quality ii

Leaving aside ‘unreadability’, in performance or otherwise, if I can move the unconscious, lightness, of the poem, from the vehicle, figurative language, to the tenor, then we might wake up. My poems are a success in so far as they are just out of reach


‘The English Strain’

Nice book so far. If he’s confessing to never being in love, then he should bloody well hurry up. Heavy on the S&M references, I have no complaints. Had originally thought the hoot went on too long without being funny, but I think that lacks subtlety. If I pay attention, Sheppard keeps reappearing, slightly altered and with no less aplomb. There are few lines that you can take seriously, not without being turned off sex from here on in. “Now / then: hate is when you’re feeling top of the pops”. Thatcher is all.

The next section is titled ‘overdubs’, and I liked the engagement with sonnet xxi of Milton’s (he sharpens it nicely), but feel let down by most of it. The last poem in this section, dedicated to “Lee” (could be Lee Harwood), ends “… Cast light

on this dimness of knowing, straining across

the expanse to take in tree or meadow or cottage.

This is a haunt of the living. Let it go.”

There are allusions / references which work in an unusual – i.e. satisfying – way; it reads somewhat like a medley of different, I suppose you could say, “songs” (at fist I balked at ‘Song Net’, just before this poem, felt let down again, but it’s funny). Incidentally “a haunt of the living” has just four google hits, topped by the Pakistan Animal Welfare Society. And I’m guessing he’s addressing himself in the last sentence, but I am lost as to what he’s so angry about, if he feels e.g. cheapened by still being alive. So anyway, the problem I have with all this is his personality is a pain in the neck, and stamped heavily on all of these poems. Maybe Harwood liked his personality; your guess is as good as mine. Did you hear the one about Thatcher on a Brighton postcard?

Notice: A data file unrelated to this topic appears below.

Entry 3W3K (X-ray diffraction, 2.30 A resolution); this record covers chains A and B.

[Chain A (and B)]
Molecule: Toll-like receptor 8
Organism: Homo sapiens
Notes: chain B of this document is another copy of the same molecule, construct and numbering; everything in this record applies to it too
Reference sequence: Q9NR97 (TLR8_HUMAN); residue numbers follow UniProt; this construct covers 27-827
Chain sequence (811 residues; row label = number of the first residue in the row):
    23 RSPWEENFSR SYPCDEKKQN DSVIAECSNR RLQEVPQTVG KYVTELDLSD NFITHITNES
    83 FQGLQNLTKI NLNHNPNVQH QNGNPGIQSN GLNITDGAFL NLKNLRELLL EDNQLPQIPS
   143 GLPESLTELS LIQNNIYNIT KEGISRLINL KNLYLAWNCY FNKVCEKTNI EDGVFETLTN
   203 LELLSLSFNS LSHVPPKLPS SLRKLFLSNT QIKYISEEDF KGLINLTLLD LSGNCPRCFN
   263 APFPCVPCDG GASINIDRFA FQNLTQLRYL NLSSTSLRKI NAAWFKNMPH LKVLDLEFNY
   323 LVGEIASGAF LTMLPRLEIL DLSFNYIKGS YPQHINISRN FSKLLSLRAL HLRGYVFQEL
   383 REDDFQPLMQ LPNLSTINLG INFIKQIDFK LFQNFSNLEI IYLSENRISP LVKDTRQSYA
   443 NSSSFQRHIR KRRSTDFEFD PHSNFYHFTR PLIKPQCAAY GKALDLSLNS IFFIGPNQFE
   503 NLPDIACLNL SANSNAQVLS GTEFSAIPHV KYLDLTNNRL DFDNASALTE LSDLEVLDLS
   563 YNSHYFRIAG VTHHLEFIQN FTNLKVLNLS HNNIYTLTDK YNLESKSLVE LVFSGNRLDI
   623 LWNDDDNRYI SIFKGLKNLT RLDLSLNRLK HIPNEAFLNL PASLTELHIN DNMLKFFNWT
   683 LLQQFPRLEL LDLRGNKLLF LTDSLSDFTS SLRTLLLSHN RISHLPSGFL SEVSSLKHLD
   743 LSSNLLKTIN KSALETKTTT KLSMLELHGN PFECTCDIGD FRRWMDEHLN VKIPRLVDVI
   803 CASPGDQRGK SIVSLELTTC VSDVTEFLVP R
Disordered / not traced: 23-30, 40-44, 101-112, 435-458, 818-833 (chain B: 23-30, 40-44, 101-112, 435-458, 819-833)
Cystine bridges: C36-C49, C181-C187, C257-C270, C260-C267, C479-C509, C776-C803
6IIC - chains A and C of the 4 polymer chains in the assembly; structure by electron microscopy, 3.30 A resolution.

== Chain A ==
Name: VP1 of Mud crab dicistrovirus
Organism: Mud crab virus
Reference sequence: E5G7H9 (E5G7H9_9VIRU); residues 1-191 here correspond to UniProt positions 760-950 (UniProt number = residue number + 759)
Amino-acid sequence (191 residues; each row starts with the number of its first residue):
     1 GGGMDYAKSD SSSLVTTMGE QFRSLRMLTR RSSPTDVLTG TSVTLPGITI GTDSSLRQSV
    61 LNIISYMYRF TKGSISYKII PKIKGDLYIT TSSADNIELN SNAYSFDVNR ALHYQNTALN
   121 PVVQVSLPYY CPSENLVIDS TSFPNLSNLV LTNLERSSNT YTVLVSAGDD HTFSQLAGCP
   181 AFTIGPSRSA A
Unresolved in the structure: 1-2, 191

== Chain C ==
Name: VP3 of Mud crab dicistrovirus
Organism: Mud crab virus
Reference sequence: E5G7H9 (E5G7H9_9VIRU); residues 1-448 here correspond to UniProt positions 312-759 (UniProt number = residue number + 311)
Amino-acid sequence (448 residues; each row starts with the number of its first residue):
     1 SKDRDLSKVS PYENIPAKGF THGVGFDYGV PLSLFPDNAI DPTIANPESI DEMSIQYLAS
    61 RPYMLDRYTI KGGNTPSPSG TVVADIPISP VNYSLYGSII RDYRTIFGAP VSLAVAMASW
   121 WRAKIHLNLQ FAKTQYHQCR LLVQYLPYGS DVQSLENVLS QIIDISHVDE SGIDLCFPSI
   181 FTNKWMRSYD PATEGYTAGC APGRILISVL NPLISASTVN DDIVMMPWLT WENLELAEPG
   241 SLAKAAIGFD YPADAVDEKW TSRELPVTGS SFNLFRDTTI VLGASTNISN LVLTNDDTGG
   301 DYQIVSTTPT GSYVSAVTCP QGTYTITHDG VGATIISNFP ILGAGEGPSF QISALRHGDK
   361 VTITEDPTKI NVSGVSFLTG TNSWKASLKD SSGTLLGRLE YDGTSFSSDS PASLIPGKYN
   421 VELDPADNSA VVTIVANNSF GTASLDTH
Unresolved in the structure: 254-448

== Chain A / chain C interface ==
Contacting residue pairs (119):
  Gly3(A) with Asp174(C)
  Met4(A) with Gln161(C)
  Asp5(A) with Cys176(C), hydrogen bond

These are fun sonnets that invariably close strongly, but I really want to engage with the “writing” more than ‘Sheppard’, which I cannot do, if only because of my unfamiliarity with the tradition. I am not being hyper-critical, Sheppard is meant to be one of the most important modernists still writing. Maybe you need some “trickster” theory…

The third section ‘It’s nothing’ is genuinely impressive. Sheppard’s humour is not entirely absent, but there is elegance to his references to e.g. “Lee”, and the poems seriously drag you in via cacophony and respite of its characters.

The book is a success.


tears in the fence

obviously can’t blog or link to those two poems, but I will be in Tears in the Fence soon, I assume the next edition.


Tattered by Magnets

144 poems, divided into 12 parts, each composed of 3 unrhymed tercets with unusual spacing within each line. The blurb says it was originally written to be read, which I’m guessing would be uncompromising, but I cannot find a recording.